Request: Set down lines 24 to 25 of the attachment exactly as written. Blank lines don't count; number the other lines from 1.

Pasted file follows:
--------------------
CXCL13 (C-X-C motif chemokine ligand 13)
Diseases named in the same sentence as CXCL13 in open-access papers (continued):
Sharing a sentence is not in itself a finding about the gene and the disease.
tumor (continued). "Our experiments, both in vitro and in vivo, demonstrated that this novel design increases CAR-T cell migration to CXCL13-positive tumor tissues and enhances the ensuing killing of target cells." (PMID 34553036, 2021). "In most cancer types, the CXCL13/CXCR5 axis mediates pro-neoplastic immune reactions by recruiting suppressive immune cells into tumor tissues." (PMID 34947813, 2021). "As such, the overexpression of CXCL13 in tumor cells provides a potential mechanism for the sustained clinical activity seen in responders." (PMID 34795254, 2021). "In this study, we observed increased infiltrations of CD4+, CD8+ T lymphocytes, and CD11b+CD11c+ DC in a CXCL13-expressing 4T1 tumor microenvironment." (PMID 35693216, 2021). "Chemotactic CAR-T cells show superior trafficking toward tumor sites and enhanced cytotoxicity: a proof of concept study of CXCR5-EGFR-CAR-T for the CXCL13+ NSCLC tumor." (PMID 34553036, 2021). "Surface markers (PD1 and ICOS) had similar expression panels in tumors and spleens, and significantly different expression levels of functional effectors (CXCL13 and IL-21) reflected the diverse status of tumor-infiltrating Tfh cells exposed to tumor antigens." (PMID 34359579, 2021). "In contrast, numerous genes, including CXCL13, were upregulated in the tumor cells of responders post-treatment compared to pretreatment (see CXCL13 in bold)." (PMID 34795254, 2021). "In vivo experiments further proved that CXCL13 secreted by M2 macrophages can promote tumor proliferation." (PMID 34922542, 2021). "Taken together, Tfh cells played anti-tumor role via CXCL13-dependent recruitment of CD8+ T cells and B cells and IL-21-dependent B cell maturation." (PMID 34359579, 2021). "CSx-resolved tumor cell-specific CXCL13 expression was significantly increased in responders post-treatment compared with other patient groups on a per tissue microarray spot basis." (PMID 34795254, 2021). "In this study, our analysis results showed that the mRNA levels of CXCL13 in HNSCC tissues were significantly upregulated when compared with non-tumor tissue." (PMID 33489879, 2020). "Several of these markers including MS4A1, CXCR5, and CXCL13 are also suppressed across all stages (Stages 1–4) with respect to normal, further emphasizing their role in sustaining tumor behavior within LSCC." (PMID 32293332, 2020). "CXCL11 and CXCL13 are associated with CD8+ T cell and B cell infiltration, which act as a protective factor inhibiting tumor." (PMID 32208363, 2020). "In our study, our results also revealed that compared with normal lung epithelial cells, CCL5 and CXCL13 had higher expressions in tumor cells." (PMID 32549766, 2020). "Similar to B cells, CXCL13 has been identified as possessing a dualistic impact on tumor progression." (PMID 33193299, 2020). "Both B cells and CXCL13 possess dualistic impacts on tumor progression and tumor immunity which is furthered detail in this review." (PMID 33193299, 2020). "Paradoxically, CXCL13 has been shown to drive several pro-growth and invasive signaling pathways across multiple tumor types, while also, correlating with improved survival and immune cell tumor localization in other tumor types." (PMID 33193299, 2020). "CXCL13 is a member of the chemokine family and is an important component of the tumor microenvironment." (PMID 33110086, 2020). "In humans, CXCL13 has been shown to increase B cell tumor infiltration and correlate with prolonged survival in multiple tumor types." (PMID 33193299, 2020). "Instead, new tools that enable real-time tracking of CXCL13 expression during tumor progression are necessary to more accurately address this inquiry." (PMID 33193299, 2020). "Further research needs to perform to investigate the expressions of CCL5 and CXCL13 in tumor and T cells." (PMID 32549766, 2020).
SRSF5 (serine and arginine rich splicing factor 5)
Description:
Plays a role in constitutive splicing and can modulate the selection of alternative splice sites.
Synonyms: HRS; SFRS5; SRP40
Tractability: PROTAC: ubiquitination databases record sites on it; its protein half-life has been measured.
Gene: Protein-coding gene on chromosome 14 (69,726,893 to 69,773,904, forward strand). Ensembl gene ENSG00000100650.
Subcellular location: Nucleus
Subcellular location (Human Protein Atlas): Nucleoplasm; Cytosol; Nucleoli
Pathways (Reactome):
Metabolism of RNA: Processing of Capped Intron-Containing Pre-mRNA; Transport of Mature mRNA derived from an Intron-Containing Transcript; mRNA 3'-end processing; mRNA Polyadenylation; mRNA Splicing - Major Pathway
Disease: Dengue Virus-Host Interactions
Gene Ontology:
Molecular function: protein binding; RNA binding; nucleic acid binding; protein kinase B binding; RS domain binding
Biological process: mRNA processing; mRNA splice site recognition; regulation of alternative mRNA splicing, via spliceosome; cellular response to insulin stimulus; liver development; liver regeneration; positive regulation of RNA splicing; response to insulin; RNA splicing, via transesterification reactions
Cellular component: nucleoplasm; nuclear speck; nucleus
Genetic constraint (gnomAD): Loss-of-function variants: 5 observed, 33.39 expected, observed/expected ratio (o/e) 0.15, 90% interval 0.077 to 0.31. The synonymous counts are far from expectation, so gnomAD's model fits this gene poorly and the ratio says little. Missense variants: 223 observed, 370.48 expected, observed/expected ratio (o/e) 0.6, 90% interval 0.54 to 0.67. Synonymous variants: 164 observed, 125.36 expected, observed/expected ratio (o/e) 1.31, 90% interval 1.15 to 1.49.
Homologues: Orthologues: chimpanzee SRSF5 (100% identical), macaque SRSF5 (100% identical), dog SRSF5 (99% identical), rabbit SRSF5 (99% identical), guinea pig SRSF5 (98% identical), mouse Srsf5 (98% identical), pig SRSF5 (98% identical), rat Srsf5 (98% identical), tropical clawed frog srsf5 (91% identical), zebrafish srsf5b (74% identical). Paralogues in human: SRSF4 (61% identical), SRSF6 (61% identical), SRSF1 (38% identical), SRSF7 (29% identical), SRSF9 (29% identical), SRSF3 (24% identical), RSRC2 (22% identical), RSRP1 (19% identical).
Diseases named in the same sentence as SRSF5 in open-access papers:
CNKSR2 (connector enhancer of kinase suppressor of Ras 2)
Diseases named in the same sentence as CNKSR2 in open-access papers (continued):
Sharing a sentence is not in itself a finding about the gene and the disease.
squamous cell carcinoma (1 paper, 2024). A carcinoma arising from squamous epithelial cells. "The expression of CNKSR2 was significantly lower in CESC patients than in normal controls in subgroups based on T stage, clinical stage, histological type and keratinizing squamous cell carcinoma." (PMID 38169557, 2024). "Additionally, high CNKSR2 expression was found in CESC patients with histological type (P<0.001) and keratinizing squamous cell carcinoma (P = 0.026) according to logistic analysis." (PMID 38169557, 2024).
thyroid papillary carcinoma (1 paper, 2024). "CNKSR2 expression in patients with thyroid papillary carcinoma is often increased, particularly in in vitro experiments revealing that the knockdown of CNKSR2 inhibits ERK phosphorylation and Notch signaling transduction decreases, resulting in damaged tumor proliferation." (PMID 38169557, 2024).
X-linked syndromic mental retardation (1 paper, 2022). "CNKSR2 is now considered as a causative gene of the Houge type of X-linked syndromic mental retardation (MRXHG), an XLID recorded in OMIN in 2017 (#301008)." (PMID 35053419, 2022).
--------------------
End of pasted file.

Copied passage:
Diseases named in the same sentence as CNKSR2 in open-access papers (continued):
Sharing a sentence is not in itself a finding about the gene and the disease.